I’m sure you were expecting my first entry since arriving in Perth to be about the horrid 30 hours of it takes to get here. Well, it didn’t really phase me much since I spent most of the travels sleeping – so alas, no recounting. I am sure, however, that there may be a few fellow travelers’ blogs which have been updated to include anecdotes of a silly girl who was under the influence of a fair amount of sleeping aids making her way mindlessly throughout various Qantas clubs across the globe.
That being said I have acquired my very own Aussie driver’s license. It makes me feel like I’m 16 again – minus the stress of prom. It was scarily very easy to obtain. I just had to present myself, my American DL, my passport and a document with my Perth address. The helpful worker and I filled out the form together (I think mainly because I had a difficult time figuring out what 5’6″ is in centimetres – so I just wrote 5’6″ … ) Oddly the form asked for my build – I tried to put svelte, but he crossed that out.
Him: Where are you from?
Him: Ahhh, like the Wizard of Oz
Me: um, sure – except we’re not in black & white anymore, so basically after Dorothy gets back from Oz – oh, and minus the monkeys. We have the twisters though, and snow when we left
Him: Snow, now that must be fascinating! I’ve never seen snow!
Me: Fascinating? You’ve probably never been cold than either- it sucks
I also did not have to take a drivers test (written or physical). I can barely walk down the sidewalk without forgetting that I need to walk on the left side. They must be on the honour system and trust that I’ll drive correctly (or they saw the look in “Obert’s” eyes as he stood behind me saying “don’t worry, I will ensure she NEVER gets behind the wheel of a vehicle in your dear country”)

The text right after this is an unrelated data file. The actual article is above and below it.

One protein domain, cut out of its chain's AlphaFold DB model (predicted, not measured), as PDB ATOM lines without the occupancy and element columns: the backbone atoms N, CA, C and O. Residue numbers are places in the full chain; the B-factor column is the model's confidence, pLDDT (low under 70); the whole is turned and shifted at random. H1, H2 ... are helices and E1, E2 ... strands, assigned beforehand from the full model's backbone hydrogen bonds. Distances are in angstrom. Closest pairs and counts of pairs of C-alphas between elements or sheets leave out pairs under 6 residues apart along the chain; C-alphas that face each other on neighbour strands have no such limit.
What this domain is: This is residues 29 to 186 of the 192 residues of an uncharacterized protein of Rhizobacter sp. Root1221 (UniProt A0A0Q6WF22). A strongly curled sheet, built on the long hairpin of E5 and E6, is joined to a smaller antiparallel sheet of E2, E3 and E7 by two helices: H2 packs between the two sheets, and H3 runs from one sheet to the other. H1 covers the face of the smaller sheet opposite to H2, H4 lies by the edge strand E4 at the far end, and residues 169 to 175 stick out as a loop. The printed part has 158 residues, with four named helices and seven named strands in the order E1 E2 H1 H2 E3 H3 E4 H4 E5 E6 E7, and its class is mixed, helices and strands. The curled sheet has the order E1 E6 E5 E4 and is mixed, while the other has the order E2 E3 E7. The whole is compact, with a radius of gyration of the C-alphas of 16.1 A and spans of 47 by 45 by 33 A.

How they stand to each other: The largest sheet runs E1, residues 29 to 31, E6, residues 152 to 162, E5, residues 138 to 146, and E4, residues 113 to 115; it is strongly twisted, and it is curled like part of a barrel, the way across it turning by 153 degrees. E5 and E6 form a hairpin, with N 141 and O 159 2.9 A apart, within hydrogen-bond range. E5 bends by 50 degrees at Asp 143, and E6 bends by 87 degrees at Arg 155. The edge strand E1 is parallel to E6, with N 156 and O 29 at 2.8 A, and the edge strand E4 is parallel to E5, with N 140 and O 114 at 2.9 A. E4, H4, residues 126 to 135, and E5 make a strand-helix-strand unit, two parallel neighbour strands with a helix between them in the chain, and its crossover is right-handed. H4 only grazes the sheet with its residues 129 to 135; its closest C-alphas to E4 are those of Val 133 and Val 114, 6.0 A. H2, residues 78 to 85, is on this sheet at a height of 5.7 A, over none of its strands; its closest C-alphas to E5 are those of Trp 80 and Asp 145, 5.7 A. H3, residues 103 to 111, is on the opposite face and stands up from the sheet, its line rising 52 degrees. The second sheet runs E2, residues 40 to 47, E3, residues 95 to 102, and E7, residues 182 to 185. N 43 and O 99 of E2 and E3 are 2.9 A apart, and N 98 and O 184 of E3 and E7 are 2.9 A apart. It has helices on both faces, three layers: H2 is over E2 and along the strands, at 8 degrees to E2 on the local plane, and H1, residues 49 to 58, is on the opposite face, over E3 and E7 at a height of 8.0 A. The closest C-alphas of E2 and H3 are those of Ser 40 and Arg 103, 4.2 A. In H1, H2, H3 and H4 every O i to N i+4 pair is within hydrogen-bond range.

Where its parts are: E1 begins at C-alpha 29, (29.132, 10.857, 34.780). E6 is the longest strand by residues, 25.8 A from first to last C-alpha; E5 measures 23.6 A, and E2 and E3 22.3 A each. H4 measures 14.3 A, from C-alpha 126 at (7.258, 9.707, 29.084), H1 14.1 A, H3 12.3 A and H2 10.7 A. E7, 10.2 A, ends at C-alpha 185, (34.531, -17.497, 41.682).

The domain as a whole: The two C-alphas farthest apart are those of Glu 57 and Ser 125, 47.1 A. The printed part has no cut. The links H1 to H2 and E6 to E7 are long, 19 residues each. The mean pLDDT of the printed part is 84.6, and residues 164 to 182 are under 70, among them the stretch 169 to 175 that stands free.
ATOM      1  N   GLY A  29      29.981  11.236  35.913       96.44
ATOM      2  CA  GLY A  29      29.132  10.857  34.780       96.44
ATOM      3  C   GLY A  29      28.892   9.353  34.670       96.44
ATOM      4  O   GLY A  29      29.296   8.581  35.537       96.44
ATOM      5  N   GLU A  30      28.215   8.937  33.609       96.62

Getting my license made me think about when I was 16 and had my first car. It was awesome (because I didn’t have to pay for it) – it was a Geo Prizm. Yep, you heard me right, not a Chevy but a Geo Prizm – a blue one. It was a hand-me-down from my dad and I got to share it with my sister and then she totalled it. I bring this up because I noticed something very odd the first day I got here. People LOVE the El Camino – except it’s not called the El Camino here – it’s the Falcon. The Aussie admiration for this vehicle is equivalent to the American lust for the Camaro (which also makes me die a little inside). The pimped out version is upwards of $65k. It makes me sad to see kids here aspire to that time in life in which they can own and drive an El Camino … I mean Falcon.
For the record – about two-thirds of the people I’ve met have mentioned the Wizard of Oz. One would think that after years of fallout from Crocodile Dundee they would be a little sympathetic to ridiculous movie references as examples of true life.
Book Review: “Unfamiliar Fishes”. Staying true to Sarah Vowell’s dry humour and passion for history how can you not love a book that includes sentences like: “The only thing more European than spreading VD is documenting it” and “It’s tempting to reduce the initial encounters between Hawaiians and missionaries to some sort of clunky prequel to Footloose“. Oh yeah, it’s about the annexation and attempted Americanization of Hawaii.